ARI Map in a Patient With Manifest WPW Syndrome and Left-Sided Accessory Pathway
Fig 4⇓ shows the ARI maps before, 1 day after, and 1 week after CA of a representative patient from group A in whom ablation of the left posterior accessory pathway proved successful. In the ARI map before CA (Fig 4A⇓), the longest duration was located over the right upper chest and the shortest duration over the midanterior chest. The ARI map 1 day after CA (Fig 4B⇓) was similar to those before CA. The ARI decreased over the lower back 1 week after CA compared with before and 1 day after CA (Fig 4C⇓). In the I-departure map before and 1 day after CA, the −2SD area was over the back and the +2SD area over the right anterior upper chest. The −2SD and +2SD areas had disappeared 1 week after CA.
ARI Map in a Patient With Concealed WPW Syndrome
Fig 5⇓ shows the ARI maps of a representative patient from group C in whom ablation of the concealed left posterior accessory pathway proved successful. There were few changes in the ARI maps before, 1 day after, and 1 week after CA. There was no −2SD or +2SD area before, 1 day after, or 1 week after CA in the I-departure map.
Changes in ARI on Body-Surface Maps
Fig 6⇓ shows the body-surface distribution of leads in which the ARI showed significant changes before, 1 day after, and 1 week after CA. There were no significant changes in the ARI between before and 1 day after CA in any group. In group A, the ARI significantly decreased over the back and increased over the right anterior upper chest 1 week after CA compared with before CA. QRST values significantly increased over the back and decreased over the right anterior chest 1 week after CA compared with before and 1 day after CA. In group B, the ARI significantly decreased over the lower chest and increased over the upper chest 1 week after CA compared with before CA. QRST values significantly increased over the lower chest and decreased over the upper chest 1 week after CA compared with before and 1 day after CA. In both groups A and B, the distribution of significant decreases and increases in the ARI corresponded to the distribution of significant increases and decreases in QRST values. In group C, there were no significant differences in the ARI and QRST values before, 1 day after, and 1 week after CA.
Table 2⇓ shows the ARI data in one lead point in which the ARI showed the largest decrease 1 week after CA compared with before and 1 day after CA in groups A and B, with the ARI over the left anterior chest used for a reference in both groups. The ARI significantly decreased 1 week after CA compared with before and 1 day after CA over the preexcited area (the back and right lower chest in groups A and B, respectively). However, there were no significant differences in the ARI over the left anterior chest, where we found no significant changes in QRST values. In group C, there were no significant differences in the ARI before, 1 day after, and 1 week after CA in any lead point.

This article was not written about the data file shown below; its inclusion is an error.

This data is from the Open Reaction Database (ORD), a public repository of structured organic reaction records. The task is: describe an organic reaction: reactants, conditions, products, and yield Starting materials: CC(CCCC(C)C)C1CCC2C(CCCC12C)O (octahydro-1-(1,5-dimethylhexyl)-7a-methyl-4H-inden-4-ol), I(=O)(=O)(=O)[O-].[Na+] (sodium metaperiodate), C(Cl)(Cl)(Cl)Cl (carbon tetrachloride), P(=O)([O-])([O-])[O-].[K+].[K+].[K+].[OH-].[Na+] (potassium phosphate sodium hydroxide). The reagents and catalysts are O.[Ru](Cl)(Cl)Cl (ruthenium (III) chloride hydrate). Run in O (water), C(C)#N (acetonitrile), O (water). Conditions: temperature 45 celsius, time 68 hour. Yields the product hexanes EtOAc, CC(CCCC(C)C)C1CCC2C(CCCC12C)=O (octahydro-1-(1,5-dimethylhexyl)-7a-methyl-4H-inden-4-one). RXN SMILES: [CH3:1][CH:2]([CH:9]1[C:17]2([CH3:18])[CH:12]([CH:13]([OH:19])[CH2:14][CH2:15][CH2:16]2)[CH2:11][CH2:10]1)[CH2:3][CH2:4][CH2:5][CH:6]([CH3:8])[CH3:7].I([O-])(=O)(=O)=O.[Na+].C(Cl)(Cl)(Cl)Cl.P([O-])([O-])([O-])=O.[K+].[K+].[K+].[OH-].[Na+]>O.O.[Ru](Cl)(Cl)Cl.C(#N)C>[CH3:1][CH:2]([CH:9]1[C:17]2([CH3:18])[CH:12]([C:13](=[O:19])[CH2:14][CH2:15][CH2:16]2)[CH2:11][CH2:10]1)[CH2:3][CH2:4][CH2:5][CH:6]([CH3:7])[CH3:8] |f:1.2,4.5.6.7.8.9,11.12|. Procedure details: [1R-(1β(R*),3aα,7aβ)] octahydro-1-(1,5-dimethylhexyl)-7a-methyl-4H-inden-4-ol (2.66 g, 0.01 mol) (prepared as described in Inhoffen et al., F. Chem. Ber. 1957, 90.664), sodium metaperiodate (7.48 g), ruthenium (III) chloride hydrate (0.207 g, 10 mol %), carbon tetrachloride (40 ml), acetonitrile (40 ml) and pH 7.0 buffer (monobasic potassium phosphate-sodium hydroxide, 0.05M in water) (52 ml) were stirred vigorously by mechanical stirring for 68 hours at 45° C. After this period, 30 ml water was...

Changes in Relationship Between AT and ARI
The correlation coefficient between the AT and the ARI (Fig 7⇓) showed a significantly stronger inverse correlation (P<.01) before and 1 week after CA than 1 day after CA in groups A and B (r=−.58, −.46, and −.64 for before, 1 day after, and 1 week after CA, respectively) (Fig 7A⇓). In group C, there was no significant difference in the correlation coefficient before, 1 day after, and 1 week after CA (Fig 7B⇓).
Recent studies have shown that T-wave abnormalities on 12-lead ECGs often appear in patients with manifest WPW syndrome after CA.2 3 Because of the presence of secondary ST-T changes due to preexcitation in patients with manifest WPW syndrome, it is difficult to determine from the 12-lead ECGs whether these abnormalities in repolarization properties are present before CA. Since Wilson et al17 first proposed the concept of the ventricular gradient, a number of studies18 19 20 21 22 23 24 25 have shown that QRST time-integral values are dependent on repolarization properties and largely independent of the activation sequence. We previously analyzed body-surface QRST isointegral maps in patients with WPW syndrome before, 1 day after, and 1 week after CA.5 6 We showed a similarity of QRST isointegral maps with abnormally low QRST values over the preexcited area before compared with immediately after CA. Radiofrequency CA did not significantly influence repolarization properties over areas without preexisting abnormalities. However, it gradually reduced preexisting repolarization abnormalities, which were closely related to the location of the antegrade AV accessory connection.6 These repolarization abnormalities found after CA have been attributed to both the presence of an abnormal activation sequence before CA and to cardiac memory.2 3 In the present study, the ARI over the preexcited area (the lower chest in patients with right-sided accessory pathway and the left back in patients with left-sided accessory pathway) was significantly longer before and 1 day after CA compared with 1 week after CA. Body-surface distribution of significant changes in the ARI corresponded with the previously reported distribution of significant differences in QRST values after CA.6 We also found a significantly stronger inverse relationship between the AT and the ARI before and 1 week after CA compared with 1 day after CA. The APD over the preexcited area might be prolonged before and just after CA and then decrease 1 week after CA. These findings suggest that T-wave changes after CA result in part from cardiac memory of a prolonged APD over the preexcited area. The inverse relationship between AT and APD might have decreased 1 day after CA and then gradually recovered 1 week after CA. These APD prolongations over the preexcited area might be called “electrical remodeling”26 in the ventricular myocardium induced by and adapted to preexcitation.